unless I had believed to see the goodness of the Lord in the land of the living: both the providential goodness of the Lord, in supplying him with the, necessaries of life, and in delivering him out of the hands of his enemies; and his special goodness, which he has laid up in his covenant, and in his son; even all spiritual blessings in Christ, in whom he causes all his goodness to pass before his people. The psalmist believed that he should "see"; that is, enjoy all these, or whatever was needful for him; all the good things of life, all special favours; as supports under afflictions, views of pardoning grace under a sense of sin, strength against Satan's temptations, and deliverance out of them; the discoveries of the love of God, and the light of his countenance, after desertions, and divine refreshments in his house, from his word and ordinances; and at last all the glories of the other world; and faith in these things is the best antidote against faintings. By "the land of the living" may be meant either the land of Canaan, where the living God was worshipped, and living saints dwelt, in opposition to other lands, the habitations of men dead in sins; and at a distance from which David now might be; or else the world in general, in opposition to the place and state of the dead; or, as some think, heaven, or he life of the world to come, as Kimchi expresses it; and so Apollinarius paraphrases it,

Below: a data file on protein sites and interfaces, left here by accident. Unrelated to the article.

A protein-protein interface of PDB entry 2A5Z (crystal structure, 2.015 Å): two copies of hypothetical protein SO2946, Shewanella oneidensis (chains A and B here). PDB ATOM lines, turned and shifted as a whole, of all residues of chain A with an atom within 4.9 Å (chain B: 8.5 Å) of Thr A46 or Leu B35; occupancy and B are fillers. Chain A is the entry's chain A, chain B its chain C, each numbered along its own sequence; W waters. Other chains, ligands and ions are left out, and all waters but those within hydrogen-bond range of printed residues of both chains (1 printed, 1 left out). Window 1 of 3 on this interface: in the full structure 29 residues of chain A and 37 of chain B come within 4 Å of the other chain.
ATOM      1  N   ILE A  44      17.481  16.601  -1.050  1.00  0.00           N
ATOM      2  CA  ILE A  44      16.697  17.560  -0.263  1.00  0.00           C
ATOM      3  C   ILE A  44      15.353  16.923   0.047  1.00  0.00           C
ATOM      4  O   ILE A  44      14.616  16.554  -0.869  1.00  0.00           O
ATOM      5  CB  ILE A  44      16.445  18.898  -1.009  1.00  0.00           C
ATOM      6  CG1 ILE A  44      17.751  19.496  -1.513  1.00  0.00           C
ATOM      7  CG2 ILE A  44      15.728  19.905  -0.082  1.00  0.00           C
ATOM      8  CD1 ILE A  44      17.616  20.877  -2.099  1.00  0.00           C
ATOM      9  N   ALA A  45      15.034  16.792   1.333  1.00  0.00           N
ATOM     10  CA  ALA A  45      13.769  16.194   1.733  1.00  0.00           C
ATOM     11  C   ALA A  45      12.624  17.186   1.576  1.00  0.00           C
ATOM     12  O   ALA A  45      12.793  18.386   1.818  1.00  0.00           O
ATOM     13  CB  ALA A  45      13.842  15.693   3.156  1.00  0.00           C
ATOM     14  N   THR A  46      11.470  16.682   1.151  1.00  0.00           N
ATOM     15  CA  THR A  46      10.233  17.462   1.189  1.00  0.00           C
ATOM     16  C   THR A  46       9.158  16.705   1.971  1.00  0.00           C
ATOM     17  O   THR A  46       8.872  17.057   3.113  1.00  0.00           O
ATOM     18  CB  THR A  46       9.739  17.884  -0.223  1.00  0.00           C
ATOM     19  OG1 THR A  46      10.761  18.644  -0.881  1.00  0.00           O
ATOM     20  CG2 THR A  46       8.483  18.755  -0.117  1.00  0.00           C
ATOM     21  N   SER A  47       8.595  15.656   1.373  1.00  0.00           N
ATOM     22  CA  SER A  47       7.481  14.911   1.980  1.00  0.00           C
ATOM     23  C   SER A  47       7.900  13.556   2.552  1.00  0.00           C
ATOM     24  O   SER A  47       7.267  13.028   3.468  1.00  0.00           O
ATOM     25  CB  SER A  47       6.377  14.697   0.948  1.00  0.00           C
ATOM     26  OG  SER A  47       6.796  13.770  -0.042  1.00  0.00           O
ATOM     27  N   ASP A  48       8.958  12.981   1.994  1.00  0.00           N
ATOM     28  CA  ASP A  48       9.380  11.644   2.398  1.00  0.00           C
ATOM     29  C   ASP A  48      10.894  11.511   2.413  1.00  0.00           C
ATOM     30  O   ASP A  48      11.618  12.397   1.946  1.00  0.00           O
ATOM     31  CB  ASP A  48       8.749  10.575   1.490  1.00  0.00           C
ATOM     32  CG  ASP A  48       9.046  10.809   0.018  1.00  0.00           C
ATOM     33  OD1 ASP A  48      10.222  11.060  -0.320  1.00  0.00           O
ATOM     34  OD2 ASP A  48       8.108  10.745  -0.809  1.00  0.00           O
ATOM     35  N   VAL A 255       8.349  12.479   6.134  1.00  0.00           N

"I shall see the blessed God with my eyes in the land of the blessed.''
The word rendered "unless", is one of the fifteen words which are extraordinarily pointed in the Hebrew Bible.
(m) Jarchi. (n) Aben Ezra. (o) Kimchi. (p) Abendana, Not. in Miclol Yophi in loc.
The Treasury of David
13 I had fainted, unless I had believed to see the goodness of the Lord in the land of the living.
Faintness of heart is a common infirmity; even he who slew Goliath was subject to its attacks. Faith puts its bottle of cordial to the lip of the soul, and so prevents fainting. Hope is heaven's balm for present sorrow. In this land of the dying, it is our blessedness to be looking and longing for our fair portion in the land of the living, whence the goodness of God has banished the wickedness of man, and where holy spirits charm with their society those persecuted saints who were vilified and despised among men. We must believe to see, not see to believe; we must wait the appointed time, and stay our soul's hunger with foretastes of the Lord's eternal goodness which shall soon be our feast and our song.
Jamieson-Fausset-Brown Bible Commentary
13. The strong emotion is indicated by the incomplete sentence, for which the English Version supplies a proper clause; or, omitting that, and rendering, "yet I believed," &c., the contrast of his faith and his danger is expressed.
to see—is to experience (Ps 22:17).